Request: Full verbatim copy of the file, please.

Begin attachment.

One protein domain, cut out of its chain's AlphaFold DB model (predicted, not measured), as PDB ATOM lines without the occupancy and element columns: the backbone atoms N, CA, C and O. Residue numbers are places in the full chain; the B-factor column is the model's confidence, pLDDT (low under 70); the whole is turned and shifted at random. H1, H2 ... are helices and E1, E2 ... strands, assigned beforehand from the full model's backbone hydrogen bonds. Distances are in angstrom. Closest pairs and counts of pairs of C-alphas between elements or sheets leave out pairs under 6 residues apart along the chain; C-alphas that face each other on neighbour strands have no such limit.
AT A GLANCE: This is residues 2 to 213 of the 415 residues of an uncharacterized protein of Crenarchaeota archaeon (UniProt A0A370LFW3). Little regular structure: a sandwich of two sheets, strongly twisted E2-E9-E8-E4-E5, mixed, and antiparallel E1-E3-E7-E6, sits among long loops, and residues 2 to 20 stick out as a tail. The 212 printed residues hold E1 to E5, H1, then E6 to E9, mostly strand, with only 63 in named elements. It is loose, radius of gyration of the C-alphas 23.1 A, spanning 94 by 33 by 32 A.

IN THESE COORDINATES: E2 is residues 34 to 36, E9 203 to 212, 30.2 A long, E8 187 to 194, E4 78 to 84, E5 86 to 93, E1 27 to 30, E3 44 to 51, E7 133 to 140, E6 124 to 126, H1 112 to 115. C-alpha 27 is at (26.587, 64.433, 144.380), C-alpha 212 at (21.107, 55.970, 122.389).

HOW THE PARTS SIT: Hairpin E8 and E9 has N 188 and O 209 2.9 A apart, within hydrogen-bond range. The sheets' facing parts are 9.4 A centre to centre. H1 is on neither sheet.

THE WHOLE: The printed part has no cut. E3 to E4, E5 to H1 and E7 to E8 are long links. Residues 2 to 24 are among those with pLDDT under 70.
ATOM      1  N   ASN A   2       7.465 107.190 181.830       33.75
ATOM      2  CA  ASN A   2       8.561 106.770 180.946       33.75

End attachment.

One protein domain, cut out of its chain's AlphaFold DB model (predicted, not measured), as PDB ATOM lines without the occupancy and element columns: the backbone atoms N, CA, C and O. Residue numbers are places in the full chain; the B-factor column is the model's confidence, pLDDT (low under 70); the whole is turned and shifted at random. H1, H2 ... are helices and E1, E2 ... strands, assigned beforehand from the full model's backbone hydrogen bonds. Distances are in angstrom. Closest pairs and counts of pairs of C-alphas between elements or sheets leave out pairs under 6 residues apart along the chain; C-alphas that face each other on neighbour strands have no such limit.
AT A GLANCE: This is residues 2 to 213 of the 415 residues of an uncharacterized protein of Crenarchaeota archaeon (UniProt A0A370LFW3). Little regular structure: a sandwich of two sheets, strongly twisted E2-E9-E8-E4-E5, mixed, and antiparallel E1-E3-E7-E6, sits among long loops, and residues 2 to 20 stick out as a tail. The 212 printed residues hold E1 to E5, H1, then E6 to E9, mostly strand, with only 63 in named elements. It is loose, radius of gyration of the C-alphas 23.1 A, spanning 94 by 33 by 32 A.

IN THESE COORDINATES: E2 is residues 34 to 36, E9 203 to 212, 30.2 A long, E8 187 to 194, E4 78 to 84, E5 86 to 93, E1 27 to 30, E3 44 to 51, E7 133 to 140, E6 124 to 126, H1 112 to 115. C-alpha 27 is at (26.587, 64.433, 144.380), C-alpha 212 at (21.107, 55.970, 122.389).

HOW THE PARTS SIT: Hairpin E8 and E9 has N 188 and O 209 2.9 A apart, within hydrogen-bond range. The sheets' facing parts are 9.4 A centre to centre. H1 is on neither sheet.

THE WHOLE: The printed part has no cut. E3 to E4, E5 to H1 and E7 to E8 are long links. Residues 2 to 24 are among those with pLDDT under 70.
ATOM      1  N   ASN A   2       7.465 107.190 181.830       33.75
ATOM      2  CA  ASN A   2       8.561 106.770 180.946       33.75